I believe it’s time I stopped exercising my inner vocal chords and get to why you’re here today reading this rambling snippet of some stranger’s life: the introduction and courtship of writing and photography which ultimately led to the marriage of the two that has become Bearded Mug Media.

Since that first visit to the NYIAS, I’ve equipped myself with some sort of camera to capture the automotive forms that caught my eye. Back then it was Kodak disposables and I have a very large box of 35mm prints (and the negatives, too!) of the aforementioned auto show, assorted other events, and random cars I spotted on the street. The earlier pictures were no museum pieces, that’s for sure, and I’ve certainly come a long, long way in terms of frame composition and other technical aspects, but I’m glad that I have them to reminisce by.

As far as writing goes, I took an interest in it in high school after taking a journalism class as a senior. And as every high school student knows exactly what they want to do for the rest of their life before enrolling in college, I decided a journalism career was for me.

Long story short, it wasn’t, but I still enjoyed putting words into sentences and telling stories. And I still do.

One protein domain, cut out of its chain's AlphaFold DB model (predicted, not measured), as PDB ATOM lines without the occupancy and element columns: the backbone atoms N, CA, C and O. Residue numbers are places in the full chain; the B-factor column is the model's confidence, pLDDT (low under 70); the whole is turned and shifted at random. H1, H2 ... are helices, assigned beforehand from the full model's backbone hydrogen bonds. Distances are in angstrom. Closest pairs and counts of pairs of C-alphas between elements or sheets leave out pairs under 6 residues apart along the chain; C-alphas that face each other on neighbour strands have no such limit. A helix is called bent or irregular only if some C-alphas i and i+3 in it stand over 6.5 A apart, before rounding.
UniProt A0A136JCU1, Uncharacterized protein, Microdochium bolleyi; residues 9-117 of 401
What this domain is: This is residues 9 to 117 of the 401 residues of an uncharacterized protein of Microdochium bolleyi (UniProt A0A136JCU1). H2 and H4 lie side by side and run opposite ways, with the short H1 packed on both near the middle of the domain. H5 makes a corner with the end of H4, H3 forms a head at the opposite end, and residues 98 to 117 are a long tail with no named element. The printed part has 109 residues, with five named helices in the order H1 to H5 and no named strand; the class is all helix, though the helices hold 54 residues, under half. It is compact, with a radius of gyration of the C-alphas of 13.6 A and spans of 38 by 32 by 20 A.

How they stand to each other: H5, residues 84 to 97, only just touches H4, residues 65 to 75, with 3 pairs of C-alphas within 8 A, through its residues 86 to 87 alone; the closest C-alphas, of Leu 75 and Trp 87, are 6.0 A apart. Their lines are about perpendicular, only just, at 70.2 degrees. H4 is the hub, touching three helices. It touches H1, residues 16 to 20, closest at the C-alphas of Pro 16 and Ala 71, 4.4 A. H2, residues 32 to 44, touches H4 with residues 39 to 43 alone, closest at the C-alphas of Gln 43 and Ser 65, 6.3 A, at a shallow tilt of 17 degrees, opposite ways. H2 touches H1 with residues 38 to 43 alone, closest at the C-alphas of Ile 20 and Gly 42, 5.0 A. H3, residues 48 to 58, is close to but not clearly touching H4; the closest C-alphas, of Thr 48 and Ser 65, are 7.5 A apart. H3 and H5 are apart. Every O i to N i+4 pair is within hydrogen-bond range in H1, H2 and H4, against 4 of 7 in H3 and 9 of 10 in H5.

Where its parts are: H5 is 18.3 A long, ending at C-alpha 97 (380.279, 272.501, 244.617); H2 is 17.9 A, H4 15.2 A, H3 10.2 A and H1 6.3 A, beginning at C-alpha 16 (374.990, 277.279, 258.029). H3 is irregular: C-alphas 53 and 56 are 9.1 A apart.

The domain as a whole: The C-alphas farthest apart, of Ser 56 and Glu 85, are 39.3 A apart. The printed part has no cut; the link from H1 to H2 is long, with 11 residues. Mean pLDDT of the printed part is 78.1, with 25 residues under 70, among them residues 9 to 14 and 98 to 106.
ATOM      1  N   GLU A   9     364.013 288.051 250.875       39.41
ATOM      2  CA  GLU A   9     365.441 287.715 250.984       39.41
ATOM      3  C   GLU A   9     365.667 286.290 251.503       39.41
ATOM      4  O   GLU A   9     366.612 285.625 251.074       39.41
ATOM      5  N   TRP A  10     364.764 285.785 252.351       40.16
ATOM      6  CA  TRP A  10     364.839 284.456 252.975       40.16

So an outlet was needed for both my writing and photography and after a very short brainstorming with a friend at work, Bearded Mug Media was born. It was a simple approach to what I would call my one-man operation. I found that photographers whose names played double duty (e.g. Bob Smith Photography, B. Smith Pictures) were easily forgettable unless their work was next level and they’ve already established themselves. It’s hard enough trying to break into the industry without having to worry about your clients forgetting your name. Instead of that route, I chose an amalgam of two things I enjoyed - the beard on my face and the perpetual cup of black coffee that followed me around. 

A quick Google search revealed that there was already some chump on the Internet peddling 5th grade art class quality coffee mugs with the likeness of a bearded fellow molded into them, reinforcing the idea that nothing is original anymore. Unless of course you add ‘media’ to the caboose end. A star was born.

Over the last four plus years, I’ve enjoyed attending and capturing as many car-related events as possible, mostly staying behind the camera and out of the path of conversations amongst enthusiasts. For the longest time, I preferred rather to be the fly on the wall, avoiding getting into conversations that would prevent me from capturing that National Geographic Picture of the Year. I still do, but often dabble in small talk with many of the regulars. The car community is filled with wonderful people with corresponding wonderful stories, so long as you take the time to listen.

The content that you see on my website, Facebook, and Instagram are my interpretations of these stories, told both in image and written word forms. Enjoy.